Free Newsletters - Space - Defense - Environment - Energy
by Staff Writers
London (AFP) Nov 04, 2013
British troops are to ramp up training missions in the world's insurgency trouble spots after they leave Afghanistan, the head of the military said in an interview published Monday.
General Nicholas Houghton told The Times newspaper that after their Afghanistan combat role ends by January 2015, emphasis will shift to conflict prevention in Africa and the Gulf, plus east and southeast Asia.
The training missions should build up capacity in the regions to quash militants and terror groups that ultimately threaten British interests, Houghton said.
"Some of this is in the whole business of upstream stabilisation or conflict prevention," said Houghton, who became chief of the defence staff in July.
Britain's prosperity depends on "international stability and an international rules-based way of dealing between states.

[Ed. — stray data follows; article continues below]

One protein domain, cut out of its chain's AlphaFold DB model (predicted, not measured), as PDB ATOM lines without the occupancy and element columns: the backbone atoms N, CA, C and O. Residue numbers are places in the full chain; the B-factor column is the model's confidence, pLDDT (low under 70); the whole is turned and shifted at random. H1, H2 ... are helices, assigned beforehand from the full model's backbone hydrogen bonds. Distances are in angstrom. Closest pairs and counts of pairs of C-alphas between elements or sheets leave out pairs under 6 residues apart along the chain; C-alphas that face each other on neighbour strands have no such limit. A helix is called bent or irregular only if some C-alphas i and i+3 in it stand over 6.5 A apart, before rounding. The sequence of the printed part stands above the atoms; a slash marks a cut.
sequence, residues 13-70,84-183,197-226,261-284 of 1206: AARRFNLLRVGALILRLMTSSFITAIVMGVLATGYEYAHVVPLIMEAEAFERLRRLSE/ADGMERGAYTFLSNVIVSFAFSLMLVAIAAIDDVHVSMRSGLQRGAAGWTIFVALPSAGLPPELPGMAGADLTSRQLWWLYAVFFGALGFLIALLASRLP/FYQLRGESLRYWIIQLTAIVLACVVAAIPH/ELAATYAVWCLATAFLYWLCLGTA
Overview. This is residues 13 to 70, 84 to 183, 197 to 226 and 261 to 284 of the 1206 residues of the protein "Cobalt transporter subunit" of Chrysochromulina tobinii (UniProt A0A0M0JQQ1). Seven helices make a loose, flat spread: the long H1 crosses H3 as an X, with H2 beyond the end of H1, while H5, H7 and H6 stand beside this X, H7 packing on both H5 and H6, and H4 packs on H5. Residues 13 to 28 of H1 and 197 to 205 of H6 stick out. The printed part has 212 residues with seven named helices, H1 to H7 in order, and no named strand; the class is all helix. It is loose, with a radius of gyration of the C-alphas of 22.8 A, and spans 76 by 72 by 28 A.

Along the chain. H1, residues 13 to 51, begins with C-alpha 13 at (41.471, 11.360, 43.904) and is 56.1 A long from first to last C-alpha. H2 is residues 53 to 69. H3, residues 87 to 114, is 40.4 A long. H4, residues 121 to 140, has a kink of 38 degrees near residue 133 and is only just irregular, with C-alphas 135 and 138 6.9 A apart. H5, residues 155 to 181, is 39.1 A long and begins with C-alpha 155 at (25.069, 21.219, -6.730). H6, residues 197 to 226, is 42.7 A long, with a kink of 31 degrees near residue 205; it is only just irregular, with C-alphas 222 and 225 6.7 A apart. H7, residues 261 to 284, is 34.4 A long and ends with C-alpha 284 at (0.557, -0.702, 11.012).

"Training missions in other countries in regions which help build indigenous capacity for security within those regions and help avoid conflict... helps to an extent in the redistribution of wealth so that those vulnerable states do not become destabilised.
"Our best interests as a nation are served by the maintenance of that stability.
"It's a different and softer and more cunning use of military capability."
Houghton said Africa would "certainly" be a focus for the missions.
Britain is already helping in the European Union's training mission in Mali and has training sites in southern, western and East Africa, including in Kenya, where Somalia's al-Qaeda-linked Shebab militants attacked a shopping mall in September with the loss of at least 67 lives.
British troops are also training indigenous troops in Somalia, but "there is more that we can yet do" in the country, the general said.
Africa News - Resources, Health, Food
|The content herein, unless otherwise known to be public domain, are Copyright 1995-2014 - Space Media Network. AFP, UPI and IANS news wire stories are copyright Agence France-Presse, United Press International and Indo-Asia News Service. ESA Portal Reports are copyright European Space Agency. All NASA sourced material is public domain. Additional copyrights may apply in whole or part to other bona fide parties. Advertising does not imply endorsement,agreement or approval of any opinions, statements or information provided by Space Media Network on any Web page published or hosted by Space Media Network. Privacy Statement|